Stretching 35 miles (56 km) from the village of Bowling on the River Clyde in the west of Scotland to the large town of Grangemouth on the River Forth, the Forth and Clyde Canal was built during the later part of the 18th Century (begun on 10th June, 1768) and operated until 1st January, 1963. The canal was re-opened by HRH Prince Charles in 2001, having been the subject of a major restoration as part of the Millennium Link project. The centre-piece of this project is the Falkirk Wheel, a spectacular boat-lift built to transfer barges between the levels of the Forth & Clyde and Union Canals at Falkirk.
The Forth and Clyde was the first canal built in Scotland, linking its two major waterways for trade and transport and providing an additional three-mile (5 km) branch to central Glasgow at Port Dundas. Created to accommodate sea-going boats, its 39 locks are over 18m (60 feet) long and nearly 6m (20 feet) wide; its highest point of 48m (156 feet) is between Banknock (Wyndford Lock) and Glasgow (Maryhill). The engineers who built the canal included John Smeaton (1768-73), Robert MacKell (1773-79) and Robert Whiteworth (1785-90), with no work carried out in the period 1777-85 during much of the American Revolution. The first steamboat, the Charlotte Dundas, carried out trials on the canal in 1802, and the Forth and Clyde was also one of the first canals to carry vehicles such as carts and railway wagons. In 1868 it was bought by Caledonian Railway and its present owner is British Waterways.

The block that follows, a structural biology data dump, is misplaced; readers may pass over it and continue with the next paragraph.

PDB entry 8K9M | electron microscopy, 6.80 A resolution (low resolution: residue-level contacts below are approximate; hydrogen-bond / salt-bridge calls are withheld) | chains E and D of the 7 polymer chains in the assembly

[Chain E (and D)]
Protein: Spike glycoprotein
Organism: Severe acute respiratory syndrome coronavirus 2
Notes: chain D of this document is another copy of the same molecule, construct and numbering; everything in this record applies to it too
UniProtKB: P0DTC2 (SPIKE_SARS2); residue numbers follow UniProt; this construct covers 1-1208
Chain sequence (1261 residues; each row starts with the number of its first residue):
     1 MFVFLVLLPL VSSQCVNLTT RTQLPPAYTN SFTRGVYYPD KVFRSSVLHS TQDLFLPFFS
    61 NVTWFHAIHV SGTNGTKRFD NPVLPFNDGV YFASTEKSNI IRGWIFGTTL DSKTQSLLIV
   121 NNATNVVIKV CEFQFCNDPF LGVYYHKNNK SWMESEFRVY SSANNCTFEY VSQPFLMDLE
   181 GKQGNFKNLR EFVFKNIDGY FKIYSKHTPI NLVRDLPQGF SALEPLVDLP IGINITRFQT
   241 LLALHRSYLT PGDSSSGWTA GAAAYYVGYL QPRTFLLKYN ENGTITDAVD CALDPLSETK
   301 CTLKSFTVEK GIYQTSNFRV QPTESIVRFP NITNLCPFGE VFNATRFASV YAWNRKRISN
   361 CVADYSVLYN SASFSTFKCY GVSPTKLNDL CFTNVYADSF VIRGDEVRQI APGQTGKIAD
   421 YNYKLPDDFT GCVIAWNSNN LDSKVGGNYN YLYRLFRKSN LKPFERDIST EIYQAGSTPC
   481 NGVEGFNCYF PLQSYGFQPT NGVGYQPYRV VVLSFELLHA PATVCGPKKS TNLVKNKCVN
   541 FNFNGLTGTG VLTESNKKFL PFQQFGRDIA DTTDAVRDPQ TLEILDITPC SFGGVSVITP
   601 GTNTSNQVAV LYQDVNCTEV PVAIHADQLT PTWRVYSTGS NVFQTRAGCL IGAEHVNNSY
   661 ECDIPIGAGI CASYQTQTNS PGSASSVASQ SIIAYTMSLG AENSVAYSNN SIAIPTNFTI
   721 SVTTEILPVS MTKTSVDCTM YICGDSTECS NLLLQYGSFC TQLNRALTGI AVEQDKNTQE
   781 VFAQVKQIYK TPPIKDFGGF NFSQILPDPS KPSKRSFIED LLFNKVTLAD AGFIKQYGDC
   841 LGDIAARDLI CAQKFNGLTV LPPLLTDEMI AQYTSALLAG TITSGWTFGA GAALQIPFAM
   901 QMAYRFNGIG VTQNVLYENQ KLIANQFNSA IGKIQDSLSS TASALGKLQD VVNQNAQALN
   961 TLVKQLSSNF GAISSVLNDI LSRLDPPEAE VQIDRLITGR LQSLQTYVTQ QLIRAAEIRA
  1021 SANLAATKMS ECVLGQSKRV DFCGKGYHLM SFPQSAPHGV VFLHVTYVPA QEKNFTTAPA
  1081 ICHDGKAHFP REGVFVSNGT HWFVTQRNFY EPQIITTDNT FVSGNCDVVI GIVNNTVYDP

The Forth and Clyde Canal links Grangemouth, Falkirk, Bonnybridge, Castlecary, Twechar, Kirkintilloch, Lenzie, Maryhill (Glasgow), Clydebank, Erskine and Bowling.